Hanami Mastery

Teaching by Filling in Knowledge Gaps — A good idea and something that used to really keep the blog ecosystem going at one point.

Julia Evans

🛠 Code & Tools

Power Tools for Analyzing Your Heroku Logs — The biggest tool here is Angle Grinder, a real-time log analysis tool that makes parsing, extracting, and aggregating bits out of your logs simple.

Rails Autoscale

Taylor: An Open-Source Game Engine with Ruby Scripting — Taylor is implemented in C++, but the scripting language is mRuby.

Sean Earle

ActiveEventStore: Rails Event Store in a More Rails Way — If you’ve used Rails Event Store, you know it’s great but pretty advanced. This is an effort to make using RES more like the other Active* frameworks.

Vladimir Dementyev

Seamlessly Integrate Video into Your Ruby App

Mux sponsor

RSpec Tracer: A Specs Dependency Analysis Tool — Maintains a list of files used for each test which enables skipping tests in subsequent runs if none of those files change.

Abhimanyu Singh

ffi-libc: Useful Ruby FFI Bindings for libc — Bindings to the libc library which allow accessing certain low-level C functions that Ruby does not (e.g. alarm(2) and getifaddrs(3)).


Ruby Packer: Pack a Ruby App into a Single Executable
Minqi Pan

Rambulance 2.0: Dynamically Render Error Pages or JSON Responses for Rails Apps
Yuki Nishijima

💡 Tip of the Week

General Delimited Input

We sometimes see Ruby snippets like %w(some strings) or %s(some other strings) or %Q(even more #{strings}). It can be a little unclear what is happening. What's the % syntax? What do the different letters do? When are they uppercase or lowercase?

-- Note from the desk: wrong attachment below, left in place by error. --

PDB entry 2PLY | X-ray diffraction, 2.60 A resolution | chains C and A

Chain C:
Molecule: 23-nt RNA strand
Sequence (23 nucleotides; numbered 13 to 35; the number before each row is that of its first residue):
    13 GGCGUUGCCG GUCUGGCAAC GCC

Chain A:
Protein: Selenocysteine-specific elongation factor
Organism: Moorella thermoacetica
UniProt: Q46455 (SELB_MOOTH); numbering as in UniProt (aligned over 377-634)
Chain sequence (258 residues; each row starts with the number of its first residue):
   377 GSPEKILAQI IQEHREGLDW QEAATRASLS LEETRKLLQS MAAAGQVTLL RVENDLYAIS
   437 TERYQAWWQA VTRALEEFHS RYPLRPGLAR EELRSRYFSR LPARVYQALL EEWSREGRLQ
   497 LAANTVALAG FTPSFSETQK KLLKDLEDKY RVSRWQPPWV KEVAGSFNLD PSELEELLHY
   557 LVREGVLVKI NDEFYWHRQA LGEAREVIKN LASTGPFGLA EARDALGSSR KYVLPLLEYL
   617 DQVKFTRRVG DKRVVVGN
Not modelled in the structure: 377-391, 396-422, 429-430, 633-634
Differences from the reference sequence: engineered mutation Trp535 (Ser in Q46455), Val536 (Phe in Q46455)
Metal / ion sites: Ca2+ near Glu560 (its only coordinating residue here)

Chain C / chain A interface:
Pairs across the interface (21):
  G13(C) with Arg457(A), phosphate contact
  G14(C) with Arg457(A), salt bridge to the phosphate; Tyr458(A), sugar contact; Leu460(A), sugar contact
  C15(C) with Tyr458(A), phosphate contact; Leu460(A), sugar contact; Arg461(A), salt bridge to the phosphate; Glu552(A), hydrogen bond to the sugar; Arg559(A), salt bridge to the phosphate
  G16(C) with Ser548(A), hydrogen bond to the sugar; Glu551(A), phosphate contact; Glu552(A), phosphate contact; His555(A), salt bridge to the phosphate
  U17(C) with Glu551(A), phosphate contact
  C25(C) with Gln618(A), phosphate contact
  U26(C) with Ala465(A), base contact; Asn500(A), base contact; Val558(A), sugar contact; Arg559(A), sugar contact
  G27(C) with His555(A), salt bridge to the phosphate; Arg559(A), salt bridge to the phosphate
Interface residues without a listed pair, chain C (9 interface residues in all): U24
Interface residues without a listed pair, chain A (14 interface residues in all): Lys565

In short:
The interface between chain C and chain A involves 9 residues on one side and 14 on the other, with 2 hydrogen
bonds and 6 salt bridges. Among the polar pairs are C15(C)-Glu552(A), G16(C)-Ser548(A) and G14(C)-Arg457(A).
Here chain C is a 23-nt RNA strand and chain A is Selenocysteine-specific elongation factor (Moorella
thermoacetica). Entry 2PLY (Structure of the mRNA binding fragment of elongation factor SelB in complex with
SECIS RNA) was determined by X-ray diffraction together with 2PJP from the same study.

This is usually referred to as 'general delimited input', although I've also heard this called 'percent syntax'. Either way, it's a shorthand for creating strings, arrays, symbols, or regular expressions. And, as we'll see below, each different letter creates an object of a different class.

With one exception, lowercase delimiters ignore interpolation, while uppercase delimiters compute interpolated values.

General delimited input is used most frequently for constants which are arrays of Strings, in codebases which prefer the syntax for multi-line strings, and for regexes.

Let's take a brief tour of a handful of general delimited input syntaxes, and what they do:

%w() or %W() - Arrays of Strings

These split the arguments on space, and create arrays where each element in the array is a String

  • %w() no interpolation, so will split 'interpolated-looking' values on spaces too:
%w(some values #{1 + 1})
=> ["some", "values", "\#{1", "+", "1}"]
  • %W() with interpolation:
%W(some values #{1 + 1})
=> ["some", "values", "2"]

%i() or %I() - Arrays of Symbols

Same as above, except instead of strings, each element is a Symbol.

  • %i() no interpolation, so will split interpolated values on spaces too:
%i(some values #{1 + 1})
=> [:some, :values, :"\#{1", :+, :"1}"]
  • %I() with interpolation:
%I(some values #{1 + 1})
=> [:some, :values, :"2"]

%q() or %Q() - Strings

These will turn the argument into a string.

  • %q() no interpolation, so will split interpolated values on spaces too:
%q(some values #{1 + 1})
=> "some values \#{1 + 1}"
  • %Q() with interpolation:
%Q(some values #{1 + 1})
=> "some values 2"

%s() - Symbols

%s() no interpolation, so will split interpolated values on spaces too:

%s(some values #{1 + 1})
=> :"some values \#{1 + 1}"

%r() - Regex

%r() is the only exception to the capitalization / interpolation rule. %r() will give us a regex with interpolation:

%r(some values #{1 + 1})
=> /some values 2/

Hopefully next time you see, or need to use general delimited input, you now know the appropriate delimiter to use.

Note: The characters delimiting the contents (( and ) in the examples above) don't have to be parentheses, but could be square brackets, braces, angle brackets, and others - but that's a tip for another day.

This week’s tip was written by Jemma Issroff.